interphase, a collective stage that includes G1, S, and G2. Preparations include chromosome replication, centriole replication (in animals only), and tubulin synthesis. Chromatin condensation begins near the end of interphase and continues through prophase when individual chromosomes become visible. At the same time, the nuclear envelope breaks down and the centrioles of animal cells move apart. One set of microtubules assembles between the nucleolar organizing regions while another set grows outward from each centromere toward the poles. Metaphase begins when the pairs of sister chromatids align across the center of the cell at the metaphase plate. The end of this phase is signalled by the division of the centromeres. During anaphase, each chromatid moves toward the pole to which it is attached. Separation occurs when the central spindle fibers slide past one another, moving the poles farther apart. The chromatids also move toward the poles as the microtubules to which they are attached shorten. The nucleus begins to reform around the uncoiling chromosomes during telophase. The spindle apparatus breaks down and the nucleolus reappears as rRNA genes are again expressed.


There are significant differences in cytokinesis in animals and plants. Animal cells are pinched in two by a belt of constricting microfilaments at the cleavage furrow. Rigid plant cells are not easily deformed and divide from the inside outward. This expanding partition is called the cell plate. The final addition of cellulose to either side of the membrane results in two separate cells.


Meiosis and syngamy constitute a cycle of sexual reproduction. Fertilization would double the chromosome number of each subsequent generation except that the gametes possess only a haploid complement of DNA. Thus the resultant zygote inherits genetic material from both its father and its mother, in the case of humans, twenty-three chromosomes from each. Sexual reproduction produces offspring that are genetically different from either parent while asexual reproduction produces progeny that are genetically identical to the parent cell. The specific events of sexual reproduction varies from kingdom to kingdom. For example, in most unicellular eukaryotes, the individual cells function directly as gametes. In plants, specific haploid cells are produced by meiosis, these cells then divide by mitosis to form a multicellular haploid phase which further produces eggs and/or sperm. In animals special gamete-producing cells differentiate from the other somatic cells early on in development. Only these cells are able to undergo meiosis to create haploid eggs or sperm.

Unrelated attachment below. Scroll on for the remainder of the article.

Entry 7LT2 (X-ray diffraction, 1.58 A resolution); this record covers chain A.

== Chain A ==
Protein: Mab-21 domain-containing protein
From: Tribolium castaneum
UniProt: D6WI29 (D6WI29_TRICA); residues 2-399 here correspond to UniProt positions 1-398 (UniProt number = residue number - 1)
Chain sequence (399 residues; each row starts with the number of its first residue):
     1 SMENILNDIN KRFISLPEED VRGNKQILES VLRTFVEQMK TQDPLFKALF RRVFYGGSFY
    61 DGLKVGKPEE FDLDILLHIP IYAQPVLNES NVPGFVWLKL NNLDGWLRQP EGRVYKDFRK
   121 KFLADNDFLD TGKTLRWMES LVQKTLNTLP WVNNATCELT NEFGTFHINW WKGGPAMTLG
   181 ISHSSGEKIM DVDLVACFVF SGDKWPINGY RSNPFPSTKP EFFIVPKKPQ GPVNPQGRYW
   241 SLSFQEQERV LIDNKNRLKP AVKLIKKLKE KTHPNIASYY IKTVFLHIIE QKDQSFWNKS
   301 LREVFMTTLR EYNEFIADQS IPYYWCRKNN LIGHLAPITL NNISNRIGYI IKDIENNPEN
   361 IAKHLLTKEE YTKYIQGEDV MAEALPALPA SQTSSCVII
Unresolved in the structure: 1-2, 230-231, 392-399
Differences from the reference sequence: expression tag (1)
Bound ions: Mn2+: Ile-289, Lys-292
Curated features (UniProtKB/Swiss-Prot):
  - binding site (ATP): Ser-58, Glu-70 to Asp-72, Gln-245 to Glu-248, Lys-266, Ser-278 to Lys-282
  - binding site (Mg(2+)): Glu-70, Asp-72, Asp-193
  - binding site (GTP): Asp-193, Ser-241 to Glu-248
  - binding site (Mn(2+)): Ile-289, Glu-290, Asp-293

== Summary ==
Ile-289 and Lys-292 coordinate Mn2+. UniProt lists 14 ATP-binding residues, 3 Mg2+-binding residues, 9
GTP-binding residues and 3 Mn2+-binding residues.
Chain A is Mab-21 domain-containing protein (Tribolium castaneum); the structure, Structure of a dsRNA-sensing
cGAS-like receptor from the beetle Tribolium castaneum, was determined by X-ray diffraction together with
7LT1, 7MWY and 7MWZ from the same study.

Gamete-producing cells differentiate from somatic cells early in development. While they themselves are diploid, their products are haploid as a result of meiosis. Although meiosis and mitosis share many features, including microtubule formation, meiosis is unique for three reasons: synapsis, homologous recombination, and reduction division. During synapsis homologous chromosomes physically pair along their length. In homologous recombination genetic exchange, called crossing over, occurs between the homologues. Reduction division is the two separate rounds of nuclear division that occur in the remainder of the process. In the first division, homologous chromosomes pair, exchange material, and separate. No genetic replication occurs before the second division when the non-identical sister chromatids separate into individual gametes. Each division is composed of prophase, metaphase, anaphase, and telophase, additionally labeled I or II.


Some of the most important events of meiosis occur during prophase I. The ends of the sister chromatids attach to specific sites on the nuclear envelope. The attachment sites for the two homologues are near one another ensuring that each chromosome associates closely with its homologue. Each gene corresponds with its partner forming the synaptonemal complex. Certain genes are exchanged between homologues, an event called crossing over. The homologues are released from the membrane but remain tightly connected to one another. The homologues line up along the central plate of the cell during metaphase I. Only one face of each centromere is accessible to microtubule attachment, thus each homologue attaches to only one polar spindle fiber. The microtubules shorten at anaphase I and pull the homologues apart to opposite ends of the cell. Each pole ends up with a complete set of haploid chromosomes. Telophase I finishes division I, cytokinesis may or may not occur.


Meiosis II is essentially a mitotic process. During metaphase II, the still connected sister chromatids line up along their new metaphase plate with spindle fibers from each pole attached to each centromere. During anaphase II, the centromeres split and the sister chromatids are drawn to opposite poles. The result is four cells containing a haploid complement of genetic material.